Issues in Companion Animal Medicine

SVP is developing new products to solve major issues in companion animal medicine. This page describes issues in contemporary companion animal medicine that pet owners and veterinarians grapple with every day. These issues are under study by leading academic veterinarians (see references provided at the end of each section below) and are often discussed in the popular pet press. SVP recognizes the need for improved medications to deal with these issues and is developing new products to address those needs. We hope you find our discussion of these topics informative and helpful. Your feedback, anecdotes of your own related experiences and suggestions are welcome.

Time of change in companion animal medicine

Companion animals (dogs and cats) have come to play an important part in the lives of many people. Sixty-two percent (62%) of U.S. households now own a companion animal, that’s about 73 million homes (1). The bond between companion animals and their caregivers continues to strengthen. With it, the demand increases for pharmaceuticals products able to improve the health and wellbeing of these animals.

Pets are living longer and their life care now often mirrors human health care. For example, diagnostic imaging of pets, using ultrasonography and magnetic resonance imaging (MRI), is commonplace. Many veterinary practices have in-house analyzers for clinical chemistry and hematology, as well as rapid patient-side tests for infectious agents.

In the past, many diseases simply were not treated. But today, pet owners expect veterinarians to treat almost every ailment. In an effort to treat infectious diseases, cardiovascular disease and/or pain, veterinarians adopt innovations from human medicine. In parallel, the ethics of animal treatment and care by veterinarians has changed dramatically during the past several decades. Today, for example, managing pain and preserving the quality of life in small animals is just as important as healing illnesses and injuries (2).

(1) US Pet Ownership and Demographic Sourcebook 2012 Edition, American Veterinary Medical Association.
(2) Mathews K et al 2014. Guideline for Recognition, Assessment and Treatment of Pain. Journal of Small Animal Practice 55: E10- E68.

Perioperative Care

19 million surgeries in dogs and 13 million surgeries in cats occur in U.S. veterinary clinics each year. Perioperative care, care before and after surgery, is vital to good outcomes for animals undergoing a surgical procedure. A major part of perioperative care is the control of pain and infections. Untreated or undermanaged perioperative pain has systemic effects that negatively impact a patient’s welfare and return to function (1).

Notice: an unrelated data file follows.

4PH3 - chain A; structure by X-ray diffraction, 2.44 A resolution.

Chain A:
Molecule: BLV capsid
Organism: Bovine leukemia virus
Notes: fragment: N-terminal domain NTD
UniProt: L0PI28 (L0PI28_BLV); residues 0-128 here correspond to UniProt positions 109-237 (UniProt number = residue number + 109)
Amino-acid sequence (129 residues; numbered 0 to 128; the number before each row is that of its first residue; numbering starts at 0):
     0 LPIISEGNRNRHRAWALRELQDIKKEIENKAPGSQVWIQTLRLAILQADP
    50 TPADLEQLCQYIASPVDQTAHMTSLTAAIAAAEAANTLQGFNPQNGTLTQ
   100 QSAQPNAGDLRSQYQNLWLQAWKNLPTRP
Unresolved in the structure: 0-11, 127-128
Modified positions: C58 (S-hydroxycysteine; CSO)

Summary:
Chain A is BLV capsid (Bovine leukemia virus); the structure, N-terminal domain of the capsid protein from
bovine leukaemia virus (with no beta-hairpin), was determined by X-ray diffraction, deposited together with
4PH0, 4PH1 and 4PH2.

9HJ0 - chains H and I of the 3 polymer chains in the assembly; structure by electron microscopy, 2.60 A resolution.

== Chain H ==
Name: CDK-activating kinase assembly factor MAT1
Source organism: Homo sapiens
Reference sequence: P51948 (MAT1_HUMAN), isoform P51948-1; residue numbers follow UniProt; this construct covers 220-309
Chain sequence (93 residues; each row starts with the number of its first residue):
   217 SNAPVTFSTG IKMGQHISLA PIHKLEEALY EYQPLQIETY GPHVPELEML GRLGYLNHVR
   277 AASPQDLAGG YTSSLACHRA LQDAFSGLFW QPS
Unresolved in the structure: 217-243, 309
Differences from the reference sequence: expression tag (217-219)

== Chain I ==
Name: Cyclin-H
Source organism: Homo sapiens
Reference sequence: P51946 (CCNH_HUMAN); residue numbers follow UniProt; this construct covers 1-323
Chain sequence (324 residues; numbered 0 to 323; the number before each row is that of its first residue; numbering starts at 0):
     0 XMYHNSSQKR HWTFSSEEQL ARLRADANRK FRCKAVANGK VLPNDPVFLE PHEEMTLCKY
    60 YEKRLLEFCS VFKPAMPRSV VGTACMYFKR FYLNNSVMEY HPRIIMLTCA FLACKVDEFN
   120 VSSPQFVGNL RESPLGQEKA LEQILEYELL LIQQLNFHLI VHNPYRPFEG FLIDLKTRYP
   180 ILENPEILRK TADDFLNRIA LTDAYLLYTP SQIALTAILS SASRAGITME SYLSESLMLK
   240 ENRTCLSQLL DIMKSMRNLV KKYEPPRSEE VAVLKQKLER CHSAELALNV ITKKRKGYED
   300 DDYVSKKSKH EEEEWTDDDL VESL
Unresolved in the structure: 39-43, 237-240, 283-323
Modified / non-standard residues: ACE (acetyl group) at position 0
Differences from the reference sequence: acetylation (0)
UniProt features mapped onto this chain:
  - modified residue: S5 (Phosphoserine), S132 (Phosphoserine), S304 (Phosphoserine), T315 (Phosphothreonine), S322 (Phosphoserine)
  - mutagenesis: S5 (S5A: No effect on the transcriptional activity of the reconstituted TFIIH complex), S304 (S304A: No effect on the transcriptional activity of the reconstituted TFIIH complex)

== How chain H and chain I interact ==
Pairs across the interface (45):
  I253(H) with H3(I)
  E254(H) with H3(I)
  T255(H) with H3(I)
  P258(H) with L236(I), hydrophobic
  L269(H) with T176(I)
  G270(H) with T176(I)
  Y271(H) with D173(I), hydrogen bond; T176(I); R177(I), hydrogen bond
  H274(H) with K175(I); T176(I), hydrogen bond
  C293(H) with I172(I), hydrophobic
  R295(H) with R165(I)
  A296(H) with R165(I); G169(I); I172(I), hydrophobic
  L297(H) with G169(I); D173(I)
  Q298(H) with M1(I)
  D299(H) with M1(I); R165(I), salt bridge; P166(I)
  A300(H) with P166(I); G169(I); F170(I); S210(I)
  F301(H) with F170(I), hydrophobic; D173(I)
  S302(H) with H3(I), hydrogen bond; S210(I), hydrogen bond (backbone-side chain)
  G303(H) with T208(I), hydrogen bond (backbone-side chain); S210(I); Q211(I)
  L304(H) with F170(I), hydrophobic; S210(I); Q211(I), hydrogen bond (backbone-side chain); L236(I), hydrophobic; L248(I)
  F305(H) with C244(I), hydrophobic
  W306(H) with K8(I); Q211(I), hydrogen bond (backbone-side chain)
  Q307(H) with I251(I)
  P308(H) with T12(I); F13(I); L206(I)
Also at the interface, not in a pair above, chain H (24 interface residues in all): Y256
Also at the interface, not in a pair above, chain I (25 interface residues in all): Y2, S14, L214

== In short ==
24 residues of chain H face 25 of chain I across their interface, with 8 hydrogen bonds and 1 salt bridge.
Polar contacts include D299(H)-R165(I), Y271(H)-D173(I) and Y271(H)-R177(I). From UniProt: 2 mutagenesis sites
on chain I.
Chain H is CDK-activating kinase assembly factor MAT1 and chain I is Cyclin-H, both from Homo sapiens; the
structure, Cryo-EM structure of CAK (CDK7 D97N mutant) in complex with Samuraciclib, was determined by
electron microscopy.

Pain management plans may include a combination of opioids, anesthetics, NSAIDs and analgesic adjuncts, such as Gabapentin. Effective pain management remains challenging despite the recognition by veterinarians of its importance mostly because of a lack of appropriately formulated pharmaceutical drugs.

There are a number of situations in small-animal surgery that warrant antibiotic treatment (2). The drug selected should be effective against coagulase positive staphylococcus, E coli, and anaerobes, the microbes most likely to cause post-operative infections in dogs and cats. The emergence of antimicrobial resistance creates the need for new products for antimicrobial prophylaxis in surgery to avoid selecting resistant strains.

(1) Berry SH. 2015. Analgesia in the Perioperative Period. Vet Clin Small Anim. 45: 1013-1027.
(2) Eugster S et al 2004 A prospective Study of Postoperative Surgical Site Infections in Dogs and cats. Veterinary Surgery 33: 542-550.

Treatment Compliance

Compliance with treatment schedules is a major issue in veterinary medicine (1). Carefully designed therapeutic plans may be worthless if the pet owner does not follow the suggested dosage regimen (2). Patient resistance, sub-optimal drug formulation characteristics (taste, odor, shape or size of tablets), ease of administration, and the experience of the caregiver can prevent satisfactory administration of pharmaceutical therapies, producing angry animals and frustrating owners. In two canine studies, only 27 percent of owners gave the prescribed number of doses each day during short-term antibiotic treatment (1, 2).